My Week in Tulum: Not Even a Stray Dog Attack Could Ruin My My Shamanic Peyote Ceremony & Time Exploring the Natural Wonders with New Friends

The week I spent in Tulum was one of the major highlights of my journey through this region of Mexico. Not even getting bit by a stray dog on my first full day could ruin all that lie ahead of me. Exploring the natural wonders and participating in an inspiring plant medicine ceremony in this gorgeous coastal city with a bunch of new friends from all over the world can help you get over just about anything.

I arrived in Tulum late at night and was welcomed to the hostel by a couple of friendly Argentinian guys. Quick travel note: When traveling in Mexico be prepared to meet a ton of people from the following countries:

  1. Argentina
  2. Germany
  3. Canada
  4. Australia (This also goes for the rest of the world. These people are everywhere. There is no escape.)
  5. USA
  6. Obviously Mexico

First thing after breakfast the next morning I hopped on my complimentary rental bike from the Lobo Inn Hostel and headed into town. About five minutes into my journey I heard a dog barking behind me. Then it got closer… and closer… until the poor hungry bastard bit my heel.

Thankfully he found the stench of my feet unbearable and walked away immediately after the attack. I didn’t incur any major injuries or get rabies… I hope.

After drowning the wound in antiseptic, I then headed to visit my friend Rodrigo’s gallery, TAI Gallery located in downtown Tulum on the corner of Chetumal-Cancún/ Mexico 307 & Acquario Sur.

He and I met at an Ayahuasca ceremony in Tepoztlán back in February of last year. After the ceremony, we began to chat and he told me that if I were ever in town when he had a peyote ceremony I should join. Obviously I agreed and here I am in Tulum for a ceremony. That story I’ll save for the end of this post as it served as the grand finale of my week long stay in the area.

In his gallery, all the jewelry is made by the shamans of the Wixarika or Huichol community.

When they are at the ceremonias, they see what they have to do in their lifes, so kauyumari (the blue deer) gives them all the tools to keep walking and leave offerings.

One of these tools is the ability to make beautiful jewelry, so they have an income to buy food and a roof to live under.

All the jewelry is inspired directly from visions they have during ceremonies. The colours to put in, the history and prayer that goes into each bead they use is a gift of patience, love, and talent.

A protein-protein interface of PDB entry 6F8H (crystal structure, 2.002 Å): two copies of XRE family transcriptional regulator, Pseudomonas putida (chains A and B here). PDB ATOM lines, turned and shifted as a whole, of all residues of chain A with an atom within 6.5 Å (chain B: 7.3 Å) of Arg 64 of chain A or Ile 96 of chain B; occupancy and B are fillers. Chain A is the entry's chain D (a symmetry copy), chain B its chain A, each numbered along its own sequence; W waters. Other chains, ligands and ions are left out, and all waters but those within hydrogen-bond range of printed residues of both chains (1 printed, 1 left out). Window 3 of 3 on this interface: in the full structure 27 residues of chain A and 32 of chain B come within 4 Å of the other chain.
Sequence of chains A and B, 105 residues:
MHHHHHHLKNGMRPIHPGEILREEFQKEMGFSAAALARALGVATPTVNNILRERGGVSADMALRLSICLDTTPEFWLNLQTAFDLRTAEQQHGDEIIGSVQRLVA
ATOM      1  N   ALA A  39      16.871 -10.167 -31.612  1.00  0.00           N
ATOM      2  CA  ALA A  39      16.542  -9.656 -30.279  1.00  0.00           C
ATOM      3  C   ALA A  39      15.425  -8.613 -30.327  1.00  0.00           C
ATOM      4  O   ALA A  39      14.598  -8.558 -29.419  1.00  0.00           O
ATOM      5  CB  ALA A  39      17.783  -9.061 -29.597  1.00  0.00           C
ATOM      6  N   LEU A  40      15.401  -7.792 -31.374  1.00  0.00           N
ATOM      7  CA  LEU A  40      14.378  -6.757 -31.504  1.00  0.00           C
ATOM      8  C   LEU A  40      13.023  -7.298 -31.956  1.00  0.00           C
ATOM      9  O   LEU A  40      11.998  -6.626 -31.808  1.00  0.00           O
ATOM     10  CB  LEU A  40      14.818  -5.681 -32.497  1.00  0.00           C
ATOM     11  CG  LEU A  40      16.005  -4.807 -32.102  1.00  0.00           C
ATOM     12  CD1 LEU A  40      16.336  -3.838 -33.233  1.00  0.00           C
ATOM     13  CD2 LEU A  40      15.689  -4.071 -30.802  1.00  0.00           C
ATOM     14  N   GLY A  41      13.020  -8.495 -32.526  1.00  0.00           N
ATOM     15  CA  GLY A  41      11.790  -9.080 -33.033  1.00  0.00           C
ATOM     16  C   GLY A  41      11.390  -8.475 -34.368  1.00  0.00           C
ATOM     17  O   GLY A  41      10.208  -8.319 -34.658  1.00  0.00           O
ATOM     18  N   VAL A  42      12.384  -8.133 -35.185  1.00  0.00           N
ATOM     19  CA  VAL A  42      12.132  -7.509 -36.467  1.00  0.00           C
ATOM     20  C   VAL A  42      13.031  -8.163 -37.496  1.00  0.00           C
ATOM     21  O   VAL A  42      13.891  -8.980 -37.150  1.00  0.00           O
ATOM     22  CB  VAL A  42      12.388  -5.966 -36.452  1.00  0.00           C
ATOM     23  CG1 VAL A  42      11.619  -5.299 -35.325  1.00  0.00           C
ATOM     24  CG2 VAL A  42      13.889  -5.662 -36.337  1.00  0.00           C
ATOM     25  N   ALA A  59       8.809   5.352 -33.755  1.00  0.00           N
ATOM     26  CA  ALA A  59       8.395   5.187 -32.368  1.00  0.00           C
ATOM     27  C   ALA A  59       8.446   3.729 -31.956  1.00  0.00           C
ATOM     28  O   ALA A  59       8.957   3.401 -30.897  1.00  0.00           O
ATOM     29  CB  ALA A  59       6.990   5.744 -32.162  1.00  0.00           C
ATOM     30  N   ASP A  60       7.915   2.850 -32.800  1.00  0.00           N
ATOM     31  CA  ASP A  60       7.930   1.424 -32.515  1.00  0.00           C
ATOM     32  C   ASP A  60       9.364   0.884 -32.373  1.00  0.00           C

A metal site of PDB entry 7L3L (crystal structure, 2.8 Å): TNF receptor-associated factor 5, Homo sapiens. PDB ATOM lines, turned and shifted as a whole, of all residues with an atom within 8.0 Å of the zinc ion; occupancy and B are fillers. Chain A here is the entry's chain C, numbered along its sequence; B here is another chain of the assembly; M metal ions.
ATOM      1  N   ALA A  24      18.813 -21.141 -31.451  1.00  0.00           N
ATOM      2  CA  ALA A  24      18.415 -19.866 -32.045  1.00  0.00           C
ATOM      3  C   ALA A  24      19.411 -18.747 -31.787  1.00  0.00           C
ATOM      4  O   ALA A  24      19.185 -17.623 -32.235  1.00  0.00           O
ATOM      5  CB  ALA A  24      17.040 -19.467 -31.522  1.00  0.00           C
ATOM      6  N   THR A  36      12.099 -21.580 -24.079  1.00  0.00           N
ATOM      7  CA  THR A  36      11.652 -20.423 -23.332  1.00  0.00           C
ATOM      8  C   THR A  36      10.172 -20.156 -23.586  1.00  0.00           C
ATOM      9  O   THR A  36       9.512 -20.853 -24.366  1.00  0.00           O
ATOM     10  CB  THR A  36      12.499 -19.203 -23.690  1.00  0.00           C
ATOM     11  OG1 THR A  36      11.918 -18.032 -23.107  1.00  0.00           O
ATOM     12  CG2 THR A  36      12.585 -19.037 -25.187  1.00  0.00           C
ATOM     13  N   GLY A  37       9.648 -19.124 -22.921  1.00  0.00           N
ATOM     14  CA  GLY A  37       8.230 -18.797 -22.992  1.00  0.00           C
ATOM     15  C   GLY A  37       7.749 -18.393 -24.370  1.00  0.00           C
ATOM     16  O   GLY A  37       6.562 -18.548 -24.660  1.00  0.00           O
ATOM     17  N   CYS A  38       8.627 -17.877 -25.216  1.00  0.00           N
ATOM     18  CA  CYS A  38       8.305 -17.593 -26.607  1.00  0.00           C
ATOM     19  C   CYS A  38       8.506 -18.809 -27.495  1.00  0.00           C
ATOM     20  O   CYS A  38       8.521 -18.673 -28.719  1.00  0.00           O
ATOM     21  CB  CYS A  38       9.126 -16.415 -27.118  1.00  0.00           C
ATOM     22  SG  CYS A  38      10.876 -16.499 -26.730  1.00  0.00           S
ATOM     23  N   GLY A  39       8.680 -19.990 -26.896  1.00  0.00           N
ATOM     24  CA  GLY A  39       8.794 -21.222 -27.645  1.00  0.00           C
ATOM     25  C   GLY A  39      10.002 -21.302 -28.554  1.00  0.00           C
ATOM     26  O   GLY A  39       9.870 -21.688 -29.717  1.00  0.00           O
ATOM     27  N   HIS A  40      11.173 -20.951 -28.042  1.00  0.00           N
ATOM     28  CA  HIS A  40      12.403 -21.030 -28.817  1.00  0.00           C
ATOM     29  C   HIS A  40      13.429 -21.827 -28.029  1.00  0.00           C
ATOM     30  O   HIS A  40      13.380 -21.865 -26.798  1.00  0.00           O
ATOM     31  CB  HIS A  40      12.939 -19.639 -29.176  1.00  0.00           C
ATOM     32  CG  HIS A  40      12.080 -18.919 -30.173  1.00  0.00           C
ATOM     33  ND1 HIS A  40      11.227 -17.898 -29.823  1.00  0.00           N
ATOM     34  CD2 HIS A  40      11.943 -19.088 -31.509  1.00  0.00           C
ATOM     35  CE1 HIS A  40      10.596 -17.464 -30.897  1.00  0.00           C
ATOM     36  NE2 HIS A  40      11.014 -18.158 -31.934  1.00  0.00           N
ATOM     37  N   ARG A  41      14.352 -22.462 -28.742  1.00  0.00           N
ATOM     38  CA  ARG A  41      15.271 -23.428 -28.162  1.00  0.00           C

My ceremony would be at the end of the week, so I had plenty of time to explore in the meantime!

Tulum is home to some of the most gorgeous beaches in all of Mexico, so I made sure to explore them, along with the ruins, right after meeting up with Rodrigo.

After a couple days on the soft-sand beaches amongst the coconut palm trees I met up with my friend Finn from Germany. We met back at the Mezcal Hostel in Cancún and decided to go exploring the Ruins and cenotes of Coba just an hour north of the city.


After exploring and scaling the ruins of Coba, we rented some bikes and took off for the Cenotes just a few miles away.

Cenotes are natural pits or sinkholes resulting from the collapse of limestone bedrock that exposes groundwater underneath.

Come join me on my descent into the Earth in the time-lapse video below.

Once deep inside the Earth, we were greeted by some of the freshest groundwater we’ve ever encountered. What better way to cool off after a day of scaling ruins and 



The next day I headed off to the hostel where the German girls I met back in Cancún were staying before we headed to what we were told were the best cenotes in the area.

But first I had to get a photo with the biggest dream catcher I’ve ever seen.

Needless to say, the term “dream big” became the recurring joke of the day.

We headed off on our 20 mile bicycle journey north of Tulum to the Dos Ojos Cenote.

Biking that long will work up a hell of an appetite, so before diving into the caves we made sure to order a ton of fresh ceviche.

Now we’re ready for our descent into the caves!

The cenotes Finn and I swam in in Coba the other day were no way as fun as the cenotes of Dos Ojos.

Of course we had to get a group shot before heading back to Tulum.

And of course someone’s bike chain had to fall off every miles o theway back.

Later that night we said goodbye to Yannick and Florian who were headed to ____.


After the ceremony we gathered our offerings of fruits, vegetables and flowers and headed to the beach to watch the sunrise and gift them to the ocean. I’ve had many plant medicine ceremonies over the past year, but this one was very special and I wanted something to remember it.

As I mentioned earlier, there is a plethora of this jewelery available at Rodrigo’s TAI Gallery located in downtown Tulum. After browsing through the shop and seeing the gorgeous bracelet below with a vision of a bird weaved into into it, I immediately knew it was made for me.

The person I’ve been involving into over my past year and a half of travel values the lessons and the experiences we take with us when our bodies die and are returned to the earth and our spirit returns to source. In my new way of living, material objects serve little purpose unless they act as a reminder to the aforementioned.

As of very recently, I was glad to hear that thanks to a little networking, my friend Lee was able to arrange an Ayahuasca ceremony at the same location we had the peyote ceremony the previous month.

It is one of the greatest gifts in life to play even the smallest part in the divine timing that helps connect others through ceremony.

Next stop: Merida.

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